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The names People's Republic (more common), Democratic Republic or Democratic People's Republic come from Marxist-Leninist ideology. The idea is that socialist states (they never claimed to have fully realized communism) serve the interest of the vast majority of the people, whereas traditional or bourgeois democracies are not really democratic and only serve ...


15

It started at least with the rule of Gaius Octavius, a.k.a. Augustus. He was a dictator (Imperator) but Rome was continued to be called republic, consuls and Senate continued to be "elected". But the supreme power became lifetime, and the Imperator appointed a heir, usually a real or adopted son. Since then, this is a custom in some dictatorships. The term ...


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The term people's republic was coined by the loyalist side in the Spanish civil war. It was intended to suggest a republic which would guarantee the welfare of all its citizens; their economic rights as well as political. It was adopted by the east European countries, as a supposed third way between bourgeois democracy and the dictatorship of the ...


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In any election that is described as "unanimous", the winner achieved 100% of the vote. George Washington was unanimously elected twice (by the electoral college), and remains the only US president to have achieved this. In 2002, Saddam Hussein claimed to have achieved all 11 million votes in a single-candidate presidential election. Other examples can be ...


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99.8 percent in Ethiopia. 100 percent, with 99.97 percent turnout in North Korea. The article explains the purpose of the NK elections, which includes accounting for defectors. Then there are cases where unopposed candidates run, even in generally democratic nations. Would you count that?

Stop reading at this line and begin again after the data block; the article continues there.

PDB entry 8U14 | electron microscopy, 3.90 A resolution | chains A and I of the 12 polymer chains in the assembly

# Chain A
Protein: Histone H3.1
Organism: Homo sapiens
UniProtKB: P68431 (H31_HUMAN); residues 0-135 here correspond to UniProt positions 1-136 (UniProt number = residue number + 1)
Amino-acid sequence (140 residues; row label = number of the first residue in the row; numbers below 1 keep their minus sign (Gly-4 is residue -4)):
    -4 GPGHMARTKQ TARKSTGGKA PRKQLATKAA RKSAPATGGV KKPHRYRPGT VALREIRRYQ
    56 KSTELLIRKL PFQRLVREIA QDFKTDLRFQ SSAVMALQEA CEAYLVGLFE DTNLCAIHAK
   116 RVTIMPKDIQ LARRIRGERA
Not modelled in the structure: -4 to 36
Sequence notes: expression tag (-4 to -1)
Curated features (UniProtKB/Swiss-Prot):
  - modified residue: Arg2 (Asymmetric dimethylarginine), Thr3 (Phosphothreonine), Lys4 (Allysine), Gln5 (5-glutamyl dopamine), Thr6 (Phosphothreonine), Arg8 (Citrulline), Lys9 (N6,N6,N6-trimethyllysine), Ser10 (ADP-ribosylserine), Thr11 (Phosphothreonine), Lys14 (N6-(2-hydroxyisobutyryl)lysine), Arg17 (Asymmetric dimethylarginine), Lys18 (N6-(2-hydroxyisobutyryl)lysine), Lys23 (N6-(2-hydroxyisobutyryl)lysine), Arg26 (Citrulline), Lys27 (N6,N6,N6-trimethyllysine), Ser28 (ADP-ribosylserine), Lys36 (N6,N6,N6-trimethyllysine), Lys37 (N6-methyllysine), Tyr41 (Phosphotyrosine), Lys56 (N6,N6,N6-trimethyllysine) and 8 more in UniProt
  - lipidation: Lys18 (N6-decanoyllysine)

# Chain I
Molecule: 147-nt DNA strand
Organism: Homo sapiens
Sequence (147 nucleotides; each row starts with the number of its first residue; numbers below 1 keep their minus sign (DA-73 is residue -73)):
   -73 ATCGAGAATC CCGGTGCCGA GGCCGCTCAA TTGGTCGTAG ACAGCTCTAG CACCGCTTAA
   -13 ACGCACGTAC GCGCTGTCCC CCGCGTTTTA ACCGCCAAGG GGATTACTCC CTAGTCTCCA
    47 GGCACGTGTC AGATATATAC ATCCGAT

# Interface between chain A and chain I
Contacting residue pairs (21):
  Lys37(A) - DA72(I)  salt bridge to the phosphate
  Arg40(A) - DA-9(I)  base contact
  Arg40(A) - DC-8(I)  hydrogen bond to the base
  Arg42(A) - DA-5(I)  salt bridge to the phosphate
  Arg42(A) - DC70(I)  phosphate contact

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Fran├žois "Papa Doc" Duvalier was confirmed as president for a further 6 years in the 1961 Haitian presidential referendum with 100% of the vote. The result was largely seen as fraudulent, as was the result of the 1964 referendum that made him president for life in which he "only" got 99.9% of the vote. In the 1994 Tunisian presidential election Zine El ...


2

I will try to answer, even though this question probably won't have an objective answer. Can you keep a dictatorship indefinitely? My answer is "practically impossible." The reason is, in my opinion, that there is only one thing that will keep a government afloat, democracy or dictatorship, and that is legitimacy. If you cannot explain your legitimacy, why ...


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It sounds a lot like you are looking for The Arab Tyrant's Manual. Its observational, but contains a lot of real-world strategy tips for dealing with pesky democratic agitators at all levels. There's also of course the classic The Prince, by Machiavelli. It was arguably a bit more serious, however, it didn't have to deal so much with competition from ...


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Speaking about "external democracy threat", if you can't defeat your enemy you should make friends with him. Although monarchy is not really the same as dictatorship but Saudi Arabia can serve as a good example for any non-democratic state trying to survive in the modern world.


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Yes, Saddam Hussein, previously had had got circa 98 % of the votes, then in his last election he improved and got 100%. No surprise both elections were rigged.I remember debating that at university and people saying it was their Iraqi culture, people can be so fool in the West. http://news.bbc.co.uk/2/hi/2331951.stm


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I'm actually not sure about the premise of the question. The main safeguard isn't Constitutional in the first place, but simply the memory of people who experienced the dictatorships. As far as Constitutional guarantees go, the Grundgesetz is actually fairly weak compared with the US Constitution. The main safeguard is a separation of powers, mostly modeled ...



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